University of Southern California

Can't Marketing And Engineering Just Get Along?
September 14, 2011

When a manufacturer creates a new product line—say, a range of power tools to be sold at retailers like Home Depot—marketers and engineers approach its design from very different vantage points.

Marketers want to know:

  • How consumers will form preferences toward each product in the line.
  • Potential for cannibalization among the products in the line.
  • How competitors and retailers will respond to a line's launch.

Engineers, meanwhile, care about:

  • The feasibility and robustness of each product in the line.
  • The cost synergy across the line.

Because of this, a marketer's definition of "optimal product line" is unlikely to resemble that of an engineer's. "Therefore," notes USC Marshall Assistant Professor Lan Luo, "in the design of an optimal or near-optimal product line, the marketing and engineering requirements often cannot be pursued separately or even sequentially."

To demonstrate the benefits of cooperative development, Luo introduced a procedure of product line optimization where the marketing and engineering criteria are considered concurrently in the search for a profit-maximizing product line. Luo implemented this procedure in a case study with real-world data obtained from a large US power tool manufacturer. She illustrates that the proposed method leads to a more profitable product line than alternative approaches that consider requirements from these two domains separately.

Thrown into the mix were:

  • Results of a study in which 740 power tool users were given 18 choice sets, each with two products and a no-choice option.
  • Engineering parameters, such as a requirement that motor temperature never exceeds 125°C under any usage situation.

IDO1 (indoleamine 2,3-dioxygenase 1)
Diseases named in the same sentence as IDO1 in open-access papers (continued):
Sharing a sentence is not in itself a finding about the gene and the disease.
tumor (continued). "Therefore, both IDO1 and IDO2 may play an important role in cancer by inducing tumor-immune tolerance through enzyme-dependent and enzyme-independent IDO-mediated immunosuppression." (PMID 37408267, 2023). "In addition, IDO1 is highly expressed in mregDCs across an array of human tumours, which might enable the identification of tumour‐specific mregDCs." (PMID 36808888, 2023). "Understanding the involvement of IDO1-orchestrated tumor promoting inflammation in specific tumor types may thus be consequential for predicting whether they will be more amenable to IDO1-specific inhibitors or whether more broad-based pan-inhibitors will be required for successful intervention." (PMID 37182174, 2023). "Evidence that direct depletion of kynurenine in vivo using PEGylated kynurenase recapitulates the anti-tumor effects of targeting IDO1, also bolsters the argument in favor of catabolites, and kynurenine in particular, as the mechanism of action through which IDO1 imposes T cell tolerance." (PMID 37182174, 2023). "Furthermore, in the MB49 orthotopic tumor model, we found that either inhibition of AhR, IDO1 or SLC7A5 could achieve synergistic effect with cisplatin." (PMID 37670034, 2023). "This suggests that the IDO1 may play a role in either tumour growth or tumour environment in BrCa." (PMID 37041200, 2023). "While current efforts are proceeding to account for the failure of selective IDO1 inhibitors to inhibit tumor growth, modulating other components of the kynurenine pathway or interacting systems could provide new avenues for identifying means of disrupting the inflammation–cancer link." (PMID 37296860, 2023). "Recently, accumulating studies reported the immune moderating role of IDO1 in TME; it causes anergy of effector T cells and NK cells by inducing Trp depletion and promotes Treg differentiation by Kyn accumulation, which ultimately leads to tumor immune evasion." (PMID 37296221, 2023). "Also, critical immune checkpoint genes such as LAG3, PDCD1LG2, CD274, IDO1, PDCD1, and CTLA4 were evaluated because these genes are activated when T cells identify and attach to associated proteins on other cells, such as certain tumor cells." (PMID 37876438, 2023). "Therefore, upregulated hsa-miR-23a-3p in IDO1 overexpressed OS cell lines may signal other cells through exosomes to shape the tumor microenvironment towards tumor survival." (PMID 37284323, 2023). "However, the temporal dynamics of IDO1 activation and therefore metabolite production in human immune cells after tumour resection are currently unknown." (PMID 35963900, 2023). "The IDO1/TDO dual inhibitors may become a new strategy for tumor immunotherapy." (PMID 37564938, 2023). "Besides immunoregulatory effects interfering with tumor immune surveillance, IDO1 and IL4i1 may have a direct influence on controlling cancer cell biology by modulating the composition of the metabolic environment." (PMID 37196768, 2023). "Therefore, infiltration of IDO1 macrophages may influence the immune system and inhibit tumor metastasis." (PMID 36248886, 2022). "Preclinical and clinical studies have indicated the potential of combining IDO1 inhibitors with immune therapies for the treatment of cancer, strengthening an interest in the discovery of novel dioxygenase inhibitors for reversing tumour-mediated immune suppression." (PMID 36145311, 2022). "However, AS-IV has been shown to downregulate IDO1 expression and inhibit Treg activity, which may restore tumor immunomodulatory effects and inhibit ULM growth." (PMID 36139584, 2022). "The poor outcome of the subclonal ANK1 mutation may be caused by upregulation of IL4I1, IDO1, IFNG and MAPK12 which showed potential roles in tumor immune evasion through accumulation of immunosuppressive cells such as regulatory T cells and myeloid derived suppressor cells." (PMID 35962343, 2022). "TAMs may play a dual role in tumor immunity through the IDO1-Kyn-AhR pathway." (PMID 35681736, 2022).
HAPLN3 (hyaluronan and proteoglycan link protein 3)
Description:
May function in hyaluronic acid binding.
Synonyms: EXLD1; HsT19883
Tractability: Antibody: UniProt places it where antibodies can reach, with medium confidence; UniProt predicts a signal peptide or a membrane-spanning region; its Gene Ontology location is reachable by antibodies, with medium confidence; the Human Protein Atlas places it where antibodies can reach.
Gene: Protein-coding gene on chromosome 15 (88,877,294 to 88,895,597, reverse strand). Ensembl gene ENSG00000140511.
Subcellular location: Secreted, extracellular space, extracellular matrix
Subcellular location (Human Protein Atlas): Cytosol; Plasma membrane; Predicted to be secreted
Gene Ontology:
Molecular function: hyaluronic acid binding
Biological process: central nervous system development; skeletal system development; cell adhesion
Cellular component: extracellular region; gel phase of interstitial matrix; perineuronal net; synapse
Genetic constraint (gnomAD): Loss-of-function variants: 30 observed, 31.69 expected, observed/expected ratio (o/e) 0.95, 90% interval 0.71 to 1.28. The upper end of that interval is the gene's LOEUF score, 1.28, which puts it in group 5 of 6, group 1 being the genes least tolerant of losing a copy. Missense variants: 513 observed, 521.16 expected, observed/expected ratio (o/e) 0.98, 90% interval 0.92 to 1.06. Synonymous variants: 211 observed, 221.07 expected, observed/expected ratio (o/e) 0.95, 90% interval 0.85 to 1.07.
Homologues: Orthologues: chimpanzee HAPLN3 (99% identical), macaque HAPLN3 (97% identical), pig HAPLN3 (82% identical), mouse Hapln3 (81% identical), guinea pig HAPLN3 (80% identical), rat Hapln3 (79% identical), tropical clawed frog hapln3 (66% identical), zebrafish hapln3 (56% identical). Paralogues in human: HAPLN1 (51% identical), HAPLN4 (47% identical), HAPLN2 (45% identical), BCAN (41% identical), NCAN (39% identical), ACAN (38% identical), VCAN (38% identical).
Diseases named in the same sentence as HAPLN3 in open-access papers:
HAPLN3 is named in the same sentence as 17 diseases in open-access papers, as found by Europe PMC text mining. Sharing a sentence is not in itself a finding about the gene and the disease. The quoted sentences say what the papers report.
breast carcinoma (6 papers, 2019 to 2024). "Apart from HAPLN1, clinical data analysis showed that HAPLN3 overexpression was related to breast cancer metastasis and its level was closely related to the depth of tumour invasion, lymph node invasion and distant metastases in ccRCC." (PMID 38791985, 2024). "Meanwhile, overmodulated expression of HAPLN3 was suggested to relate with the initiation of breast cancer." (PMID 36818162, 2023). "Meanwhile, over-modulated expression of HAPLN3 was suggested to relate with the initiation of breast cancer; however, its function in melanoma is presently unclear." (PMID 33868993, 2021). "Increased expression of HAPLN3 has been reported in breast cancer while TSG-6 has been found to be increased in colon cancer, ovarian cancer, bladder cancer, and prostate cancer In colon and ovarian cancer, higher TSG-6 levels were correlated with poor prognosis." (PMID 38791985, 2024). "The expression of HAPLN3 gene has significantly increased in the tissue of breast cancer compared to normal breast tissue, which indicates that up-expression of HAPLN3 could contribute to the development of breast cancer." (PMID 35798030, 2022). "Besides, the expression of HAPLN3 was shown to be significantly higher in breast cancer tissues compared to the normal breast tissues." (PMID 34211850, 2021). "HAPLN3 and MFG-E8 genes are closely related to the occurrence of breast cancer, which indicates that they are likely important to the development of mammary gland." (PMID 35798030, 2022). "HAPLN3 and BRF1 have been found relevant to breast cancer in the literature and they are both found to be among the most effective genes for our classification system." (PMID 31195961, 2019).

• Knowledge that the dominant retailer is typically highly selective in accepting a manufacturers' products into its assortment.

In her study, the manufacturer is expected to achieve a long-term profit of $52.8 million when engineering and marketing worked together on development—a substantial improvement on the expected results for marketing-first ($46.5 million) and engineering-first ($48.3 million) approaches.

The Bottom Line: "When designing a line of consumer durable products," says Luo, "firms need to tackle the combinatorial challenge of accounting for not only the interrelationships between consumer preferences and engineering feasibility/restrictions in the design of each individual product, but also the revenue and cost interactions across the products in the product line. This research provides an effective solution to this challenging problem."

Lan Luo is an Assistant Professor in Marketing at the Marshall School of Business. Learn more about Professor Luo and her research on new product designs and marketing on her faculty webpage and on her Marshall Faculty Spotlight.  The research reported here is based on Professor Luo's article titled "Product Line Design for Consumer Durables: An Integrated Marketing and Engineering Approach", Journal of Marketing Research, Vol. 48 (1), 128-139.